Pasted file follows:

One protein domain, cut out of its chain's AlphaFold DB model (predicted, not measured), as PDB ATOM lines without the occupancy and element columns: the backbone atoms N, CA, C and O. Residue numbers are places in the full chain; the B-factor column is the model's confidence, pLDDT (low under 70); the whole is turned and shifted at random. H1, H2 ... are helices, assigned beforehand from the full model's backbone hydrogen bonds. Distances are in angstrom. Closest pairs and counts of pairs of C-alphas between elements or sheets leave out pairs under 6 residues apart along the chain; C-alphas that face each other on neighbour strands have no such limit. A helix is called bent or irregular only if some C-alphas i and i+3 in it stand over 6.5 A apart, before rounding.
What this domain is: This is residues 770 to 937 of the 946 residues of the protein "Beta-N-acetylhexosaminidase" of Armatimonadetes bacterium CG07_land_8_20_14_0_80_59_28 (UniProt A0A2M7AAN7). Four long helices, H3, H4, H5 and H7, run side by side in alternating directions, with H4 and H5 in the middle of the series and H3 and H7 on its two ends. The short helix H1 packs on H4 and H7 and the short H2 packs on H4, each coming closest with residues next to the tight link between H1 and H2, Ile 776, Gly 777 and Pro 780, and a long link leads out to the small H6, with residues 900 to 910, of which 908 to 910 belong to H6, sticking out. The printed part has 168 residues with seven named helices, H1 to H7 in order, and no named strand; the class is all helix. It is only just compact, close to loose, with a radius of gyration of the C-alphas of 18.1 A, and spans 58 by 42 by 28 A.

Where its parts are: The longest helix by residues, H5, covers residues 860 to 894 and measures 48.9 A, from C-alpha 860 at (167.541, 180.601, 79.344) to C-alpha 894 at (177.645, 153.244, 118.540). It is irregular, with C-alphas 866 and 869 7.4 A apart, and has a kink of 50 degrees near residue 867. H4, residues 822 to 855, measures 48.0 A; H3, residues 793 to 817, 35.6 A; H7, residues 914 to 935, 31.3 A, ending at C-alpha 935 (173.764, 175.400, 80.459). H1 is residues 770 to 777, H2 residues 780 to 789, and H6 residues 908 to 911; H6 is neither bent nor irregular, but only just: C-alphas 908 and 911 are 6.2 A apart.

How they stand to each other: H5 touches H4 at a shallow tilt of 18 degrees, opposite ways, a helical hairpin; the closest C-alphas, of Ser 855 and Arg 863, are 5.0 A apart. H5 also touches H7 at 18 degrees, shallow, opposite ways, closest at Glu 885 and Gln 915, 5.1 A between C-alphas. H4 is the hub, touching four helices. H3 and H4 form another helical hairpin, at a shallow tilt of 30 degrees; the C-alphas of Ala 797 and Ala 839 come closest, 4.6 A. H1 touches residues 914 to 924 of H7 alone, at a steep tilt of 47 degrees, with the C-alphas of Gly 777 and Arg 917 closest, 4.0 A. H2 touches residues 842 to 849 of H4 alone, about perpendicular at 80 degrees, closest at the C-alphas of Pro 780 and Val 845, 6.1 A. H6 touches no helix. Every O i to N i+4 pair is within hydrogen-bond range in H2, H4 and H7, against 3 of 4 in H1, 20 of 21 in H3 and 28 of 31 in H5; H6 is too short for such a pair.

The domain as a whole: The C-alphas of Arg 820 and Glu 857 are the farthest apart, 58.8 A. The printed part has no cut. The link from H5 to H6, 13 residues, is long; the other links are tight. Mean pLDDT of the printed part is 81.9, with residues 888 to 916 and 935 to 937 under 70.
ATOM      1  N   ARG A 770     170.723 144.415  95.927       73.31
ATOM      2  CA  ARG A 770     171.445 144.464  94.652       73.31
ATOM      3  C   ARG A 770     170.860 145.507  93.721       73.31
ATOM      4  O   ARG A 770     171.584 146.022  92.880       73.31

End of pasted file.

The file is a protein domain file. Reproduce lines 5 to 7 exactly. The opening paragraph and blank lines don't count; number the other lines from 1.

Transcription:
ATOM      1  N   ARG A 770     170.723 144.415  95.927       73.31
ATOM      2  CA  ARG A 770     171.445 144.464  94.652       73.31
ATOM      3  C   ARG A 770     170.860 145.507  93.721       73.31